close
Advertisement
Can't connect right now! retry

add The News to homescreen

tap to bring up your browser menu and select 'Add to homescreen' to pin the The News web app

Got it!

add The News to homescreen

tap to bring up your browser menu and select 'Add to homescreen' to pin the The News web app

Got it!
 
November 30, 2020

Freedom for Baba Jan

Editorial

 
November 30, 2020

After almost 10 years in prison in his hometown in Gilgit-Baltistan, the country's first climate change activist, Baba Jan and another prisoner Iftikhar Karbalai held alongside him, have finally been released and have reached their homes in Hunza. A well-known and popular political figure in the Hunza region, Baba Jan was jailed for participating in protests seeking compensation for the affectees of the Attabad Lake disaster, in which a climate-change precipitated landslide wiped out hundreds of villages in Gilgit-Baltistan. Since 2011, Baba Jan had been serving a sentence for life imprisonment, after having been tried and convicted by an Anti-Terrorism Court in the aftermath of protests in Hunza against the killing of two unarmed civilians. In 2015, Baba Jan’s work captured national attention, as he contested national elections from his jail cell, in a powerful campaign that drew thousands of votes from young and old in the Hunza valley. Loved by many in the valley as the ‘Che of Hunza,’ Baba Jan is a popular political leader from Pakistan’s hinterlands whose popularity has only increased since his conviction.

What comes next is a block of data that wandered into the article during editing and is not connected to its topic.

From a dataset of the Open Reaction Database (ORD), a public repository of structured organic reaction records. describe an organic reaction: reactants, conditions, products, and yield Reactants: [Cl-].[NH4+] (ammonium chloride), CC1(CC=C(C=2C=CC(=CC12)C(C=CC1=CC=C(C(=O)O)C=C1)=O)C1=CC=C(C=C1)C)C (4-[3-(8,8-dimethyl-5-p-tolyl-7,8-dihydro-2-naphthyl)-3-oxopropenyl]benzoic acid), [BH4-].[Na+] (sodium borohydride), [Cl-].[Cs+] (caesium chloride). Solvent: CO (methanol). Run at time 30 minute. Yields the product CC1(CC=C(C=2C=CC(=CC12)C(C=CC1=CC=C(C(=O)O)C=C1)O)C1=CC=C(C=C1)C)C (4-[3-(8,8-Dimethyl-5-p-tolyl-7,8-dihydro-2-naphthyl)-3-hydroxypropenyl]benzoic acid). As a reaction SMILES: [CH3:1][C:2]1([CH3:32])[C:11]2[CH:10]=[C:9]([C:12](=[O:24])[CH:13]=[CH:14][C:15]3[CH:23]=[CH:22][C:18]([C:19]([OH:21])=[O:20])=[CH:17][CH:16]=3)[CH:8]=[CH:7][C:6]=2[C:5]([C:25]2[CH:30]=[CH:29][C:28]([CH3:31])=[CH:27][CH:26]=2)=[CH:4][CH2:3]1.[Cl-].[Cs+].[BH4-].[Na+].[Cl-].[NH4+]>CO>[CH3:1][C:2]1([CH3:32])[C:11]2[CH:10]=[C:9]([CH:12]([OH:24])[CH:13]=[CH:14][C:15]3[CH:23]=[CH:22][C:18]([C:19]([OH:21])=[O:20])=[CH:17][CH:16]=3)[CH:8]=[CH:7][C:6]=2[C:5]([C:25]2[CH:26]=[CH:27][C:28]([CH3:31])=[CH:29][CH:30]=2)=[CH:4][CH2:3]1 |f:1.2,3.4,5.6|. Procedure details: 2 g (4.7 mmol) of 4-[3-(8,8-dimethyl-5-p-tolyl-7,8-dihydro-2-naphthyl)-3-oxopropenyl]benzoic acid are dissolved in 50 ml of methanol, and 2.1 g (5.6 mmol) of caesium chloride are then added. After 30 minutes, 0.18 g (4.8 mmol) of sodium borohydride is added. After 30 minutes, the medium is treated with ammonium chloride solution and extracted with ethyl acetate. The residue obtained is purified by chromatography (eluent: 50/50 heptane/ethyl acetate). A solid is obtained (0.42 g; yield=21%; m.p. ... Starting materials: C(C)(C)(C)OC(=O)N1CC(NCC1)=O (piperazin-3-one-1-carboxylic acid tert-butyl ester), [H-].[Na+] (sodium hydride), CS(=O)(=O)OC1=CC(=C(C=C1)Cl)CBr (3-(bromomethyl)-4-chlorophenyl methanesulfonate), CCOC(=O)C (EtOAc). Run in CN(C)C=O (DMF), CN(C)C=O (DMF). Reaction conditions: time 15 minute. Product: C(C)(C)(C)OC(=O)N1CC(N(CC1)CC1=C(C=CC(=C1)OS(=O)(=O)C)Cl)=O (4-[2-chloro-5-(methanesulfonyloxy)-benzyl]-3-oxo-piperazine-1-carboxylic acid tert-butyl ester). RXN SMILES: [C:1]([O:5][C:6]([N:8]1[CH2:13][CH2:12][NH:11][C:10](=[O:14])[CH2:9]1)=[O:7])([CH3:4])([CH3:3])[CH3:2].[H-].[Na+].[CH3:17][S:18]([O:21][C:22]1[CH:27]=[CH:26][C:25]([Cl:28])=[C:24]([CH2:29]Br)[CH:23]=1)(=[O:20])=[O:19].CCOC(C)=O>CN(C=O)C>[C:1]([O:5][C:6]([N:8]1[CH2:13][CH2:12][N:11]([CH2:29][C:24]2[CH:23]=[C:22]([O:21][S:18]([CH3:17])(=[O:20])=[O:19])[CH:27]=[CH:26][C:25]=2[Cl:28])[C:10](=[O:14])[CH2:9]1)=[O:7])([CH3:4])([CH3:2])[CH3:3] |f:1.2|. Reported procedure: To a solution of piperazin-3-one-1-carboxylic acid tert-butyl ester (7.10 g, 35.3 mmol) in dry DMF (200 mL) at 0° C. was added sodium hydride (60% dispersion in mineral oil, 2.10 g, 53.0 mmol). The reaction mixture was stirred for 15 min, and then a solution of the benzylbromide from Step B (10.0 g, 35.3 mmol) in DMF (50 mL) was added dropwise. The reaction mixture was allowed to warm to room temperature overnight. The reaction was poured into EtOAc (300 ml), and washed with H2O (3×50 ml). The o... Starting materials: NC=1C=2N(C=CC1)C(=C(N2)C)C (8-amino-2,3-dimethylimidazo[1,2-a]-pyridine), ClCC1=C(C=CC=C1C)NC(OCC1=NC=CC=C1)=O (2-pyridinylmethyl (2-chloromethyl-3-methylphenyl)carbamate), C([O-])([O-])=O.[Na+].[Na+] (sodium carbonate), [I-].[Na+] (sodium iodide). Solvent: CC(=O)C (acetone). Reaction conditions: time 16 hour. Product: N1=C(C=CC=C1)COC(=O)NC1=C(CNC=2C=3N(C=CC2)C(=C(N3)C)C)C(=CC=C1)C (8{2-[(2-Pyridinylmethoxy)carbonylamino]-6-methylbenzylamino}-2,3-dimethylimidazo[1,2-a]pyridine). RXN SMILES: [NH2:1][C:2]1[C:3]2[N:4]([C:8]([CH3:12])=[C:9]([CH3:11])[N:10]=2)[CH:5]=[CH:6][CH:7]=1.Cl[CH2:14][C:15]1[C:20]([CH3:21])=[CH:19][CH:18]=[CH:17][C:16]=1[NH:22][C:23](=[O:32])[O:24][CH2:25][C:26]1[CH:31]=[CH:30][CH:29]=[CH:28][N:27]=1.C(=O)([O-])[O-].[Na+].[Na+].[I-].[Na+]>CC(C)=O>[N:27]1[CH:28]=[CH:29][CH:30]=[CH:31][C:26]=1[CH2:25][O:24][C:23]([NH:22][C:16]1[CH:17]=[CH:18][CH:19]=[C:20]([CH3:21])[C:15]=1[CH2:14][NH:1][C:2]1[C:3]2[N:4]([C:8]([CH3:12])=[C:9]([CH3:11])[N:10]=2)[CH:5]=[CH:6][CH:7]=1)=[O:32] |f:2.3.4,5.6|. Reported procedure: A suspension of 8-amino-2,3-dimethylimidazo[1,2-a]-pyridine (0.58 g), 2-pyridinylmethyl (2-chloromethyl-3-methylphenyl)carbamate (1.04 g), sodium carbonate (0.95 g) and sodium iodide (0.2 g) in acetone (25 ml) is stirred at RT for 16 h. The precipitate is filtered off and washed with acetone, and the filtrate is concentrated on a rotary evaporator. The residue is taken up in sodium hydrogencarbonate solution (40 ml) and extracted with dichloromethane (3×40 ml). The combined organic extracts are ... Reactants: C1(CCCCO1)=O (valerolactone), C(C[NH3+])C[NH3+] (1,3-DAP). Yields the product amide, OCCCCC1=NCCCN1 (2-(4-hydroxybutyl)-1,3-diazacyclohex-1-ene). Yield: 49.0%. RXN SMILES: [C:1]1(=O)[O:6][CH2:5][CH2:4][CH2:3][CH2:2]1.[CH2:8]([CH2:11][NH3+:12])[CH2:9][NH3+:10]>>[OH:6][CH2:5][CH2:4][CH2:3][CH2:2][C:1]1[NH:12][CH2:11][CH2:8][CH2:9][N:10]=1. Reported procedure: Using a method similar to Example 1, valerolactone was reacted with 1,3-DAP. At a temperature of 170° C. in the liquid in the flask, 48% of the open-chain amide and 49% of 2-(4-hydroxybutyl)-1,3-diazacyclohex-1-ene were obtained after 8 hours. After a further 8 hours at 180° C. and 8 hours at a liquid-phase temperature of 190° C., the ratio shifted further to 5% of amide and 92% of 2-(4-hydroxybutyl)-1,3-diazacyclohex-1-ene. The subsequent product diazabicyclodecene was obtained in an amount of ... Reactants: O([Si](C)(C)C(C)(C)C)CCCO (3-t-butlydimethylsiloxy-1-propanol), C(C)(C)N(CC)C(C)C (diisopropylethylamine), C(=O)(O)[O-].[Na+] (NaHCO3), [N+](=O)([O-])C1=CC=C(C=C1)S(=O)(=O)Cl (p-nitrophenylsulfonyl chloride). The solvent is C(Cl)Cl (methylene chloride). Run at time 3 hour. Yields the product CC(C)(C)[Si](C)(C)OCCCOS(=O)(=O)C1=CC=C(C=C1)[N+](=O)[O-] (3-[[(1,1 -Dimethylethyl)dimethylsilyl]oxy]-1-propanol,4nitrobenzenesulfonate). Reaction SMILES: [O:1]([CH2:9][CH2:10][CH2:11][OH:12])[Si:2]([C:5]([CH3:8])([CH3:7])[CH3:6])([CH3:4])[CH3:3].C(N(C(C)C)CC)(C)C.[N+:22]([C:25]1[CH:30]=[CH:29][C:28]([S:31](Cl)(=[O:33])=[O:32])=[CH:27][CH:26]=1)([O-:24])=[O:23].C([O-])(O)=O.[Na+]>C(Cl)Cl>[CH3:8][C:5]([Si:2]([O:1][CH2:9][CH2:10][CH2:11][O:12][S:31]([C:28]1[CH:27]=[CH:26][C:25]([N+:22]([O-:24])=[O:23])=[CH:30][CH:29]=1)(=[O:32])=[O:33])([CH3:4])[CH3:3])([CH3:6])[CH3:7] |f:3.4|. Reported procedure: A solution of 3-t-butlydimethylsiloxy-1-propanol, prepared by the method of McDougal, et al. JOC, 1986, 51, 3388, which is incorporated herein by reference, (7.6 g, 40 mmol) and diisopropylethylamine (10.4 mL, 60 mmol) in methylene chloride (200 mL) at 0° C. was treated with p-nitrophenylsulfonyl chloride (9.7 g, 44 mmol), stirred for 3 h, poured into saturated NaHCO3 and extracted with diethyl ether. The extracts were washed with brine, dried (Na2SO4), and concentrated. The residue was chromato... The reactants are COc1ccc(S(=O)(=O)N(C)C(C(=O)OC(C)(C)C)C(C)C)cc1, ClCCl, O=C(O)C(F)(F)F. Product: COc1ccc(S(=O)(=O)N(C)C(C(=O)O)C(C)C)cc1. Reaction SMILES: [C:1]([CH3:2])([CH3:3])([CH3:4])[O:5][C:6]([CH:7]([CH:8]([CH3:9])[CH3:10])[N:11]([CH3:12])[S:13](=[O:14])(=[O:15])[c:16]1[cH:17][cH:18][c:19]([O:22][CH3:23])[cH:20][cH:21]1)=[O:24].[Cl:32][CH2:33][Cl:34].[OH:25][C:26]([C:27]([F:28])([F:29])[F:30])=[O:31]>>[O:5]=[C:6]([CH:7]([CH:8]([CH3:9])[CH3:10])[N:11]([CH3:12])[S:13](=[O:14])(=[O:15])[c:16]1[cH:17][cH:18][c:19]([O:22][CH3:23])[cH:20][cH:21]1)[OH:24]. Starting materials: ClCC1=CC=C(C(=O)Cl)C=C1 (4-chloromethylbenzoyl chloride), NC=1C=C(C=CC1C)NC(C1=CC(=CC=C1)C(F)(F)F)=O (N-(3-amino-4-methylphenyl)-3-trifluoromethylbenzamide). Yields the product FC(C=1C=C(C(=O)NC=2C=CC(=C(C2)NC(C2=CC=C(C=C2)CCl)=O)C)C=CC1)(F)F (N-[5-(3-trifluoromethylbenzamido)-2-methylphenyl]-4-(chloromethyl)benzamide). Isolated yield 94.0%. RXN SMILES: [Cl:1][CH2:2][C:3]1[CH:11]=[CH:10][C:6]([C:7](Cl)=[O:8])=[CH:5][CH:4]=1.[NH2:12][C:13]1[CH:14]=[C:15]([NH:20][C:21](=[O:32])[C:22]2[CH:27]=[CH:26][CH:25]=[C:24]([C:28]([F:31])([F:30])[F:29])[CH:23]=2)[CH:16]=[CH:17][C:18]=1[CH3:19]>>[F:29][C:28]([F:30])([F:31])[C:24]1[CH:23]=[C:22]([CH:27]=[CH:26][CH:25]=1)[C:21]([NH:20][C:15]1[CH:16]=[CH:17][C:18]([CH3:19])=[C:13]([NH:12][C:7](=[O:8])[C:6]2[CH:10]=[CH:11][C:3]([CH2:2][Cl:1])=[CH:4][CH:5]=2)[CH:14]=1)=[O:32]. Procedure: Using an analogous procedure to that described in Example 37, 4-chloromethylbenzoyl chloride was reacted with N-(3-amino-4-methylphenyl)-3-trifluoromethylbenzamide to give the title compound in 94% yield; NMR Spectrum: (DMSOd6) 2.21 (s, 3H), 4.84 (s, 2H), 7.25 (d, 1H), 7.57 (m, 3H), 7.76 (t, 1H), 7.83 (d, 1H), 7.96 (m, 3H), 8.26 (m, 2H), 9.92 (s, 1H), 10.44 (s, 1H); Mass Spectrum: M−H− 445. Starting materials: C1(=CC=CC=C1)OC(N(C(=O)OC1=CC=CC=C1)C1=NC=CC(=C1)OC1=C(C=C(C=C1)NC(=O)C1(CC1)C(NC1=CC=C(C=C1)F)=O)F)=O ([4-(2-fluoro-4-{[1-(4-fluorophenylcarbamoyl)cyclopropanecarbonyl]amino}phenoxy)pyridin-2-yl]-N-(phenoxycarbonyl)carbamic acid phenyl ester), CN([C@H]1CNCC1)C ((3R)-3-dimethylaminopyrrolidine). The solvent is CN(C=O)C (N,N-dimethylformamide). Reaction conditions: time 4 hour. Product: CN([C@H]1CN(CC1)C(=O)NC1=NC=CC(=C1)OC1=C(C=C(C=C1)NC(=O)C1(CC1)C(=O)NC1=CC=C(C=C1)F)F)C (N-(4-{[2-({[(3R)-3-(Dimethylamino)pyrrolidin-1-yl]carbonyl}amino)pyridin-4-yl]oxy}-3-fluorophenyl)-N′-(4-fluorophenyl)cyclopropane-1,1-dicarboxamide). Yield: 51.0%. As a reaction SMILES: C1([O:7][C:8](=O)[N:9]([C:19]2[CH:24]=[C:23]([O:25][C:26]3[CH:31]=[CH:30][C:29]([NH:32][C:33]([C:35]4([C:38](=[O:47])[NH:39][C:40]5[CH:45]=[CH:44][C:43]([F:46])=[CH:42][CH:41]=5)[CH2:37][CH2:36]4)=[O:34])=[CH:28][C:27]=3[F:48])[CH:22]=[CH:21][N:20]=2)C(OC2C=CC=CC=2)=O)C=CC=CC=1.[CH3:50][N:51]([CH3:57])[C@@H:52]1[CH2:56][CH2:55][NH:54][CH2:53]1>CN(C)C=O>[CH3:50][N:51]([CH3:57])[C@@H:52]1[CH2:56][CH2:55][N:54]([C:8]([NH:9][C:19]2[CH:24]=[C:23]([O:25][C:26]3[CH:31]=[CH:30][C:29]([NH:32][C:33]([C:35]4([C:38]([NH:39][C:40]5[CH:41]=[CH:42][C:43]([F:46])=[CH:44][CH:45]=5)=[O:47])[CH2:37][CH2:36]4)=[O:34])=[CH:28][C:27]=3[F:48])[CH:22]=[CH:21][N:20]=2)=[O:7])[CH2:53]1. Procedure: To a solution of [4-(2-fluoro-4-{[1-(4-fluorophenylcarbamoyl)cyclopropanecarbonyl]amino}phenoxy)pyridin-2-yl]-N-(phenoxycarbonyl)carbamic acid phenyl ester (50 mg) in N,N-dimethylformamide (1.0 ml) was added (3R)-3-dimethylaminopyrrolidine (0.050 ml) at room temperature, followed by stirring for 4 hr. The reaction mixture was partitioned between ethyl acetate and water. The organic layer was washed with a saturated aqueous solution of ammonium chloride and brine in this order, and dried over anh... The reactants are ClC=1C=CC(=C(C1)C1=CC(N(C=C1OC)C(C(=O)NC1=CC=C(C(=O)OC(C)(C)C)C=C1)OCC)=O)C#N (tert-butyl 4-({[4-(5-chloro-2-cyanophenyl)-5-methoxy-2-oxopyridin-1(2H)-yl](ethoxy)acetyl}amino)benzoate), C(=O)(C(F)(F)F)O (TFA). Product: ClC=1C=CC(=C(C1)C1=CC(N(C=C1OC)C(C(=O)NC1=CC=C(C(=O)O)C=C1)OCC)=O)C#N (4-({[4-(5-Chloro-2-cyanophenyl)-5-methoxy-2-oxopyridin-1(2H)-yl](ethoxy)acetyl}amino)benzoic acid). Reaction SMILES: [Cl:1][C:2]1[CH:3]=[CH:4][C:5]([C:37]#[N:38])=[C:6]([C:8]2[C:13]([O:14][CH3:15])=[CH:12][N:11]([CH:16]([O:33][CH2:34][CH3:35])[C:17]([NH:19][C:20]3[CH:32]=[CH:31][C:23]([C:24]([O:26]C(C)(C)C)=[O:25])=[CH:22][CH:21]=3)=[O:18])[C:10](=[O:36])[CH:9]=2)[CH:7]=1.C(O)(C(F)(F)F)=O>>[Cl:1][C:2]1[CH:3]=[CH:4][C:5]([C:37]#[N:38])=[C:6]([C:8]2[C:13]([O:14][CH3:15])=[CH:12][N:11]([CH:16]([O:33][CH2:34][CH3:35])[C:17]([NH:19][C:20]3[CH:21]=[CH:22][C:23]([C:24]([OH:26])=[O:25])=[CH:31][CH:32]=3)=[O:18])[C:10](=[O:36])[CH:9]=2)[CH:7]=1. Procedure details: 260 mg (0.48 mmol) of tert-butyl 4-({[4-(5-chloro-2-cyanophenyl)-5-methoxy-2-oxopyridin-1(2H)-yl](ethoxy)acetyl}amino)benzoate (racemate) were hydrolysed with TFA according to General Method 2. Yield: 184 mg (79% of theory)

In jail, Baba Jan became an advocate for prisoners organising them, helping them understand the idea of the damage global warming could do. He also spoke to them about the dangers of sectarian rift and the need to unite Shias and Sunnis under one umbrella. Over the years, the country's progressive voices have continued to speak up for Baba Jan, as well as about the larger question of how political leaders from smaller regions can be charged under anti-terrorism laws. The laws were not supposed to be used to quell legitimate political protest, but to curb growing organised and violent militancy in the country. Ironically, the day Baba Jan was released, the Punjab bureaucracy had issued a detention order for Lahore-based academic and activist Ammar Ali Jan, highlighting just how little safe this country's progressives really are.

Gilgit-Baltistan has erupted in protest a number of times over the last decade over a range of questions, including environmental issues, subsidies and autonomy. As the region has begun finding its political voice, it has unsettled many in the Pakistani political and security elite who had become used to governing the region from Islamabad without considering the voice of the people of the region. There is now a need for a larger recognition that a return to the old status quo is not possible in Gilgit-Baltistan. A new consensus will need to be found in which the people of the region define their own needs and future. This will require activists like Baba Jan to be able to freely represent the voice of their people. We do not want to be a nation in which those who are responsible for terrorist acts walk free, while those who carry out demands for a betterment in the lives of people are held for years behind bars or harassed and threatened. Baba Jan represents hope for the people of Gilgit-Baltistan. Here's hoping the state at least tries to make up for the years of injustice he has seen.